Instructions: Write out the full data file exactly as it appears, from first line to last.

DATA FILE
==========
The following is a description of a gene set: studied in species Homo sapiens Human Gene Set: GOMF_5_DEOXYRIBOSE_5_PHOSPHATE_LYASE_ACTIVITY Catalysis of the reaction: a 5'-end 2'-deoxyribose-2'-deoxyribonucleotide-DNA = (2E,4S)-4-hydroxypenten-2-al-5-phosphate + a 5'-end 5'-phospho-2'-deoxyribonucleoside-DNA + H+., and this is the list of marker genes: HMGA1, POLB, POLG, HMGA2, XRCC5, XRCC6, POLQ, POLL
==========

The following is a description of a gene set: studied in species Homo sapiens Human Gene Set: GOMF_5_DEOXYRIBOSE_5_PHOSPHATE_LYASE_ACTIVITY Catalysis of the reaction: a 5'-end 2'-deoxyribose-2'-deoxyribonucleotide-DNA = (2E,4S)-4-hydroxypenten-2-al-5-phosphate + a 5'-end 5'-phospho-2'-deoxyribonucleoside-DNA + H+., and this is the list of marker genes: HMGA1, POLB, POLG, HMGA2, XRCC5, XRCC6, POLQ, POLL